1  http://www.ncbi.nlm.nih.gov/pubmed/15027558
    2  US Consumer Product Safety Commission
    3  Centers for Disease Control and Prevention Report
    4  US Consumer Product Safety Commission – NEISS Report - 2012
    5  US Consumer Product Safety Commission
    6    http://tcia.org/news/safety/occupational-tree-care-accidents-2013 b
      http://www.arboristsite.com/.
     
    Here are a few of the chainsaw related injuries that made headlines across the US in the last few years:
     
    A man FELL ON A CHAINSAW he was using seriously injuring himself, and air care had to be called in to assist.  -  Clermont County, Ohio. 1 
     
    A man INJURED HIS HAND in a CHAINSAW ACCIDENT.  - Dennis,Massachusetts2
     
    A landscaper in Ross Township, Pennsylvania was lucky to survive after a CHAINSAW SLICED 2 INCHES DEEP INTO HIS NECK AND SHOULDER after the chain saw suddenly kicked back. 3
     
    A man was injured in Raleigh, North Carolina while using an ELECTRIC CHAINSAW to trim a tree outside his home. 4
     
    These accidents are not limited to the US alone in December 2011 a man in the UK accidentally severed an artery in his throat with a chain saw and bled to death. 5
     
     Reported on Local 12, WKRC Cincinnati, June 12, 2014
    ‘Cape Wide News’ – 95 WTX News Radio. June 01, 2014
    Pittsburgh Post-Gazette, April 01, 2014
    4 WRAL TV5, December 28, 2013
    5  http://www.mirror.co.uk/news/uk-news/family-see-dad-die-in-horror-188409.
  3. Greetings and welcome to our blog
    Out take on Extended Reach Pole Saws
     
    If you have some mature trees in your yard that need pruning, you are probably going to need an extend reach pole saw for the job. Some of these pole saws have a reach of up to 33 feet or more. This can make pruning a snap, especially when you have to tackle those hard-to-reach hardwood and softwood branches without a ladder.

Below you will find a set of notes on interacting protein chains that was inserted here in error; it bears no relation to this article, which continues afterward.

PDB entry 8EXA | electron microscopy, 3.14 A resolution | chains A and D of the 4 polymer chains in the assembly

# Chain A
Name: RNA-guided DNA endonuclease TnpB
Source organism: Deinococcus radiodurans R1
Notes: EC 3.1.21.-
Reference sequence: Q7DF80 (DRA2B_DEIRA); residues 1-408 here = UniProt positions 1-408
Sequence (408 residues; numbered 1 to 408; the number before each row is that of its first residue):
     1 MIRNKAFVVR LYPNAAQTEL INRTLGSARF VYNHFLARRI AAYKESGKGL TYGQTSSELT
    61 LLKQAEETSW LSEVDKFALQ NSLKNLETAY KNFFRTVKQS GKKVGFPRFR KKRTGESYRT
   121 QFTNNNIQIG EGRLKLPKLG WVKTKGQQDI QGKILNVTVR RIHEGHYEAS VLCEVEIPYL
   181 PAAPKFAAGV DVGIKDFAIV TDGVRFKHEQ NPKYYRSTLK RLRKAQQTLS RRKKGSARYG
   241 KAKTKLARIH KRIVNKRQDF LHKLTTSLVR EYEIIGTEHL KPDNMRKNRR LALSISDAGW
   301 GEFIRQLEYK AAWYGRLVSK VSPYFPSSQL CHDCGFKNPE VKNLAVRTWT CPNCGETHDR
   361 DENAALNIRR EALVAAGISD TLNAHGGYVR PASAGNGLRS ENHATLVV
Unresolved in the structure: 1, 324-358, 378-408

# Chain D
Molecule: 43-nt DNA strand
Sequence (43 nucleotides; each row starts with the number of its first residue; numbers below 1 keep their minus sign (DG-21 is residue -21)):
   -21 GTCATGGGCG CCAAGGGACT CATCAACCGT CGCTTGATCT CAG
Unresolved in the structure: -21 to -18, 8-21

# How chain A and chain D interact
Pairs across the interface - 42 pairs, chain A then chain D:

Why would you need an extended reach pole saw?
    The extra height capability can be quite handy when you have to remove limbs more than 20 feet above ground. Now you can cut those branches without strain by using an ATSS extended reach pole saw.
     
    If you have this pole saw at your home then you don’t have to call in the professionals and you can do it when you want it done. Best of all you don’t need a ladder, and you don’t have to climb to dangerous heights, because you can do it all from the ground. 
     
    Buying Tips
    Always buy a quality tool. Buy one that is durable and will give you the best value in the long run. Cheap pole saws produce cheap results. We suggest that you don't select a pole saw just because it’s the cheapest one you can find. If you have some mature hardwoods in your yard that need pruning, you are probably going to need an extend reach pole saw for the job. Some of these pole saws have a reach of up to 33 feet or more. This can make pruning a snap, especially when you have to tackle those hard-to-reach hardwood and softwood branches without a ladder. The extra height capability can be quite handy when you have to remove limbs more than 20 feet above ground. Now you can cut those branches without strain, using an ATSS extended reach pole saw. If you have this pole saw at your home then you don’t have to call in the professionals. Best of all you don’t need a ladder, and you don’t have to climb to dangerous heights, because you can do it all from the ground. 
     
    Select the tool that has the reach you need, so that you can get to those ‘unreachable’ branches from the ground. Using pole saws on ladders is best not attempted. Our pole saw systems reach from 6-33' feet or more. 
     
    Choose a lightweight variety that’s not too heavy when extended. So if you have a lot of trees to prune you can use it for hours, with just a few small rest stops in between.
     
    Make sure that the blade is fast and efficient and made of high quality steel. It should also be capable of making the cuts you need, with minimal effort. A sharp blade should be able to easily trim branches 5 to 6 inches in diameter.
     
    You always want to choose an extended pole saw that is strong and has interlocking poles, as these won’t flex or bend a lot, and they also won’t collapse while you’re pruning. Interlocking poles enhance the structural rigidity of the pole saw, so that it remains solid and sturdy when extended.
     
    Any arborist will tell you that you that having the right tools is the key to successful pruning. A big part of that is choosing an extended reach pole saw that does the work for you, so you don’t have to work hard at cutting